Sasha (Sarah Vezmar) is a naïve young girl who has recently moved to London to go to catering college. Sharing a flat with her older and more worldly wise half-sister Chloe (Maeve Larkin), Sasha’s desire to see the good in everyone soon leads her down a path of self-destruction and deep unhappiness.
After being a good Samaritan and helping Val; later Uncle Val (Paul Webster) after a car accident, Sasha finds herself showered with gifts, taken to the Opera; on the periphery of a world of old school gangsters, working girls and a lack of respect. Also attracting the attention and concern of her more mature single neighbour Ashley (Christopher Wilkinson), Sasha ends up between a rock and hard place having become someone she does not like but in the enviable position of having access to money and life’s luxuries.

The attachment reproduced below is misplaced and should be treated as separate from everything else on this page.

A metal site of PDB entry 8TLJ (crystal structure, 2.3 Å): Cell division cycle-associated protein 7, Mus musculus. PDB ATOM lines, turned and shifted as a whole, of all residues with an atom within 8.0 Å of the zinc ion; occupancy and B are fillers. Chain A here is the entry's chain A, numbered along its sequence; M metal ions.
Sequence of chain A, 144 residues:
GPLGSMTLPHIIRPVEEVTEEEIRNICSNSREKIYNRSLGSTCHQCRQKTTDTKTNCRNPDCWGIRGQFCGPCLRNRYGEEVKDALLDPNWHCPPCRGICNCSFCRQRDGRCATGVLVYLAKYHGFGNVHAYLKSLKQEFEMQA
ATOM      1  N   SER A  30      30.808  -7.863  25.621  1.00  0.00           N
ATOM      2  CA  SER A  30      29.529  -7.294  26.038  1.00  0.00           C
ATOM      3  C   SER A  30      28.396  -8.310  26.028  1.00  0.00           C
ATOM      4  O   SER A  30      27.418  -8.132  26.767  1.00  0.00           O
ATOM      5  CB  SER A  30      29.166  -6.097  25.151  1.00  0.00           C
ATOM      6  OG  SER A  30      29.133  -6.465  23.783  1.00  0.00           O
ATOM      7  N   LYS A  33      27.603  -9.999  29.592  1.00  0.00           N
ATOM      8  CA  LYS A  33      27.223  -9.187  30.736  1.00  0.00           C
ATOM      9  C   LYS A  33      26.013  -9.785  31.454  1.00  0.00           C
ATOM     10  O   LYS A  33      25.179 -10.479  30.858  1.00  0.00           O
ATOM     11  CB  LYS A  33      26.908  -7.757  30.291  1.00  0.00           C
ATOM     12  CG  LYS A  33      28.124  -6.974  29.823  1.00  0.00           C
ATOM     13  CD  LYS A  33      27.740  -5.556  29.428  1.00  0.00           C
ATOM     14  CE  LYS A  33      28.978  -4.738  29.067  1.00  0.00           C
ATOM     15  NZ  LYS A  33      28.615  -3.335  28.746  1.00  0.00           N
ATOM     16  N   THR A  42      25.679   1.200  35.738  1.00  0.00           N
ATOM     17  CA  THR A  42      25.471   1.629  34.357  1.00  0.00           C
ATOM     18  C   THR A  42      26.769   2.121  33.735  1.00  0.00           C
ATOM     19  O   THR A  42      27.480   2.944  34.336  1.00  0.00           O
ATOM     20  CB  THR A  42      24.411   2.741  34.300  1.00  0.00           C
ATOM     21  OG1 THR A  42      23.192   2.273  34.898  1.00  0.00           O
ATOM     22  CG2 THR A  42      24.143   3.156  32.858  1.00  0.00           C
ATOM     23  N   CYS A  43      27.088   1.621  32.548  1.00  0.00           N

Wilkinson and Webster are a delight as the bickering aged men; both vying for Sasha’s attention and also raking over the past and providing some of the most comical, touching and mildly frightening scenes. Vezmar plays vulnerable and naïve well without feeling the need to slip in to portraying Sasha as stupid which she most definitely is not. Larkin’s Chloe is a little too over the top and comes across as somewhat nonsensical at times.
Heather Phoenix appears in the second act as Charmaine and is hilarious as the former call girl done good. Her brutality and charm are a winning combination. Michael Holt's set is a triumph and the audience certainly appreciated the transformation which takes place.
This is a pleasing production sure to entertain audiences everywhere. A subtle message behind comedy should always hit the mark. Not the most though- provoking of Ayckbourn’s work but another solid example of this playwrights extensive back catalogue.
- Ruth Lovett